Hazony's The Virtue of Nationalism helps build a realist conception of political order that goes beyond theory to understand history.
Editor’s Note: This is part of a Law & Liberty symposium on Yoram Hazony’s Conservatism: A Rediscovery.
Yoram Hazony’s 2018 book The Virtue of Nationalism—followed by a glitzy conference inspired by it—basically initiated “national conservativism” as a serious enterprise. Being a William F. Buckley Jr.-type “fusionist,” my book review at the time found it fascinating in its challenge and material but contested its major thesis that modern states were either empires or centralized nation-states, rejecting federalism as a valid type.
The Fund for American Studies invited Hazony to a discussion of his book and I was flabbergasted that he conceded many points raised against his thesis. He even frankly explained at the end that his editor had discouraged him from raising many of the matters he intended to cover in the book, pressing him to follow a different emphasis.
His new book Conservatism: A Rediscovery finds Hazony now unleashed from constraining editors. It is a tour de force, a must-read for any serious person concerned about where the country is heading. It describes what is necessary not just for America to recover but to survive at all with any of its historic truths intact. But it is also a book with historical and epistemological difficulties that raise consequent economic and moral challenges that deserve serious debate.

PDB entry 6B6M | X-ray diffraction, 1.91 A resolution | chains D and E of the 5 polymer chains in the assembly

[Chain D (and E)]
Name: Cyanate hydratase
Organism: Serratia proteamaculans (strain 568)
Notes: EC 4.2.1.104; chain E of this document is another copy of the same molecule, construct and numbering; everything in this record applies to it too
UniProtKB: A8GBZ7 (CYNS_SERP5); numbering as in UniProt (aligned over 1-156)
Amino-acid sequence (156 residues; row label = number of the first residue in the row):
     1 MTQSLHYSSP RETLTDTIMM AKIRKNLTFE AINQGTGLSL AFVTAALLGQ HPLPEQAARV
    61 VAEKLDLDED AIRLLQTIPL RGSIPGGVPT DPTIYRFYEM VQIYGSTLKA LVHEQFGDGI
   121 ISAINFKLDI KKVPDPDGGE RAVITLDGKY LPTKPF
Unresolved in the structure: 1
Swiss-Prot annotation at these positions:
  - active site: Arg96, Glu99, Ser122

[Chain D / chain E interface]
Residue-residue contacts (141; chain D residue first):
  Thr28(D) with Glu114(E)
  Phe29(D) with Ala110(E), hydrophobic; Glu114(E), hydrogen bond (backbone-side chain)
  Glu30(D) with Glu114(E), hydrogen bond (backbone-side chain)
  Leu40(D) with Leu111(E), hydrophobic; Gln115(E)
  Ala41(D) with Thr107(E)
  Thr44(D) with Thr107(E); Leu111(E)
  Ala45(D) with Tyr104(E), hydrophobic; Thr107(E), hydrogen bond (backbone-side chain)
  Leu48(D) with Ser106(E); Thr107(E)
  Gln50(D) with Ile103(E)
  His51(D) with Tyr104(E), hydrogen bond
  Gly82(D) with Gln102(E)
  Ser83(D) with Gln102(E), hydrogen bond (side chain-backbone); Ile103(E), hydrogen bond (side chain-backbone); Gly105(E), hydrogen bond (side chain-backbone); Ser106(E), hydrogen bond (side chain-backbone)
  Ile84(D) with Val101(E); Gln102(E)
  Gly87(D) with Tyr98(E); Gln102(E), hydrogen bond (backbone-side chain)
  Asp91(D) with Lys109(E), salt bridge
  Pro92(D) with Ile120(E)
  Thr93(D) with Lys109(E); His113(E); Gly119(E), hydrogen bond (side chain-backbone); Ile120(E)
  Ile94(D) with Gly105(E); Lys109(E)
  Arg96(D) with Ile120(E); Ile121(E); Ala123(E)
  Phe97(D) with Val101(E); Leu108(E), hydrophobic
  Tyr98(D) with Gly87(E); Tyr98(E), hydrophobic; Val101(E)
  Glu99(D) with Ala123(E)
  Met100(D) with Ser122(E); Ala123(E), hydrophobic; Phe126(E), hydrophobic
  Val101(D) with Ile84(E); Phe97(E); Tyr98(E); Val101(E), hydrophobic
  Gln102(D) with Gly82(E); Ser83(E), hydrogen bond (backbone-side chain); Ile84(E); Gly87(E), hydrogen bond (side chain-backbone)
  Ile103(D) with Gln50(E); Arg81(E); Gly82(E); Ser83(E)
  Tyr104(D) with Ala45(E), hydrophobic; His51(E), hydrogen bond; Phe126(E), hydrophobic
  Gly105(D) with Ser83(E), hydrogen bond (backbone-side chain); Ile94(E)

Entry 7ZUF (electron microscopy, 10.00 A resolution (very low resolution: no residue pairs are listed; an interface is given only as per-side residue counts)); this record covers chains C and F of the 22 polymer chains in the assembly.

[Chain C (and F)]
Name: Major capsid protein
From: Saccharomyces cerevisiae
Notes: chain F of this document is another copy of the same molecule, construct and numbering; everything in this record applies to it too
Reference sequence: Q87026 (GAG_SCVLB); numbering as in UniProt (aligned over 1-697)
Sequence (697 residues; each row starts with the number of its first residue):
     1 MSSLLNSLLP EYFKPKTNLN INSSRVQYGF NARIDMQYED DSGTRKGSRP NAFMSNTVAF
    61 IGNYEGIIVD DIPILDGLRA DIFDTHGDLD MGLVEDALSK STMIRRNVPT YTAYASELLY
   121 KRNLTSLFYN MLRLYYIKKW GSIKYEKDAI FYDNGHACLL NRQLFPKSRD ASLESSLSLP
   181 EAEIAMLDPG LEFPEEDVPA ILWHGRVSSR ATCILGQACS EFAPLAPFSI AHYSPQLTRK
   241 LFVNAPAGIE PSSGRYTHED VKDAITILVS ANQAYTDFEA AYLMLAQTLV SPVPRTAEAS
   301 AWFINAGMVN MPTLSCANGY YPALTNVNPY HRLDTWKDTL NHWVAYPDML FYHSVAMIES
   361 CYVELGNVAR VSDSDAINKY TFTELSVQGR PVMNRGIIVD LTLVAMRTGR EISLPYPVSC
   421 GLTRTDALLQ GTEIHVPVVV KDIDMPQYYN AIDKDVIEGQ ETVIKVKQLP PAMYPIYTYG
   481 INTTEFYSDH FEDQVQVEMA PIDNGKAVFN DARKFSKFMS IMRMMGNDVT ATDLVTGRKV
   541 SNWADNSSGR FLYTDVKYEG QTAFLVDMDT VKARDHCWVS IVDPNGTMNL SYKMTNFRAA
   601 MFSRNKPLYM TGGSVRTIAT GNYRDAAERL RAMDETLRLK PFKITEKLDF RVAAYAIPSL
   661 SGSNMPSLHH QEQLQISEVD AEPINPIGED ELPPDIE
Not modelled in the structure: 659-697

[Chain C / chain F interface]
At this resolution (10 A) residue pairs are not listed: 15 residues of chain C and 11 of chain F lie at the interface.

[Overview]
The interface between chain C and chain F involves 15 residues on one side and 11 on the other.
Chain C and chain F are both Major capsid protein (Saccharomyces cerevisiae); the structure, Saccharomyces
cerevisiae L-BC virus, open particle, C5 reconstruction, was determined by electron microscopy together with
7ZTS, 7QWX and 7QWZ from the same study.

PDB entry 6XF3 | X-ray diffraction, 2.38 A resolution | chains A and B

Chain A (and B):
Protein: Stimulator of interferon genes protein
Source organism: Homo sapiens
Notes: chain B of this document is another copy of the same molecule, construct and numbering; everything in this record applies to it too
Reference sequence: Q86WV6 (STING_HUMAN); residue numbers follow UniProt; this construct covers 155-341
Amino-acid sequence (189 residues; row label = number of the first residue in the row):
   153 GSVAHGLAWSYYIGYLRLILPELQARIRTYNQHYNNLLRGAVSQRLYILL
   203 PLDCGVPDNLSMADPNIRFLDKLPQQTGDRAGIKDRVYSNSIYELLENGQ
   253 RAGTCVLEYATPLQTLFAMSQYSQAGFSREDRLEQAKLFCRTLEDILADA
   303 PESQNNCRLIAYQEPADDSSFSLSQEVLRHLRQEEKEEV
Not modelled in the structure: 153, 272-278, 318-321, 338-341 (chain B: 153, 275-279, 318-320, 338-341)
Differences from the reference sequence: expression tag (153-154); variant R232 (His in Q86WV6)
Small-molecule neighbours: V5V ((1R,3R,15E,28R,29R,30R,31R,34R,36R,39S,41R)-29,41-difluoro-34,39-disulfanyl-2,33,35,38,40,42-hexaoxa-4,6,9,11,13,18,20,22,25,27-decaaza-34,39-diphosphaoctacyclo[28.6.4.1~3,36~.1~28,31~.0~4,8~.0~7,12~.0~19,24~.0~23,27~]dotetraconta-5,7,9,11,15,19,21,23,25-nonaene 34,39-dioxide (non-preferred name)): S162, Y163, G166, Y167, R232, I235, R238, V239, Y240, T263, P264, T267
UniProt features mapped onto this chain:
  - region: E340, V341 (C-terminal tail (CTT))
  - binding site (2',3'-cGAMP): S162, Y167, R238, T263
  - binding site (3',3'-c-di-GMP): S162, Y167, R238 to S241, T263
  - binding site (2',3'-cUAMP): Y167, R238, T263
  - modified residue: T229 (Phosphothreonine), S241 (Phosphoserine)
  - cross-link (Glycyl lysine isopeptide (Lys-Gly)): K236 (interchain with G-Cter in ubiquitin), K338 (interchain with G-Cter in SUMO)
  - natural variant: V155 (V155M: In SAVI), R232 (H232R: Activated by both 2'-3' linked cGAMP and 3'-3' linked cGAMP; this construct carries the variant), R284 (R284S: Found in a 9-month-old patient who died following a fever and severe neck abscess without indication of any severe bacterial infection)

The promotion for the book targets conservative fusionism as one of the three modern errors on the Right leading America astray today (together with Leo Strauss’ neoconservatism and F.A. Hayek’s supposed libertarianism). This review will focus on the alleged Hayekian and fusionist errors. My book The Enduring Tension was a response to this sort of argument, but not the direct one necessary today. Hazony introduces new material that makes a response easier since he now ends closer to both Hayek and fusionism than he would admit—although he provides the evidence himself.
Hazony labels his methodology Historical Empiricism but this includes recommendations such as a moral Sabbath over frolicking at the beach that many might not find especially verifiable. Likewise, his rediscovered conservatism proposes restrictions on trade and markets, centralized executive power akin to kingship, nationalism based on tribal-like loyalty, and “established” religion. But he also significantly modifies all of these, dare we say “fusing” them with strong property rights, balancing the center with legislatures and strong regional states, respect for the “tribes” below the nation, and toleration and decentralization of moral differences.
All of these principles are said to be derived from what Hazony calls the Anglo tradition, based upon his earlier article with Ofir Haivry. While their argument remains pretty much intact and subject to the same objections, there are new elaborations that require further comment. A fundamental historical problem remains: Hazony starts with English statesman John Fortescue (1394-1479) to create a post-Reformation Anglo tradition, when Fortescue actually was a Catholic who looked back to the legal principles of the pre-Reformation Medieval period.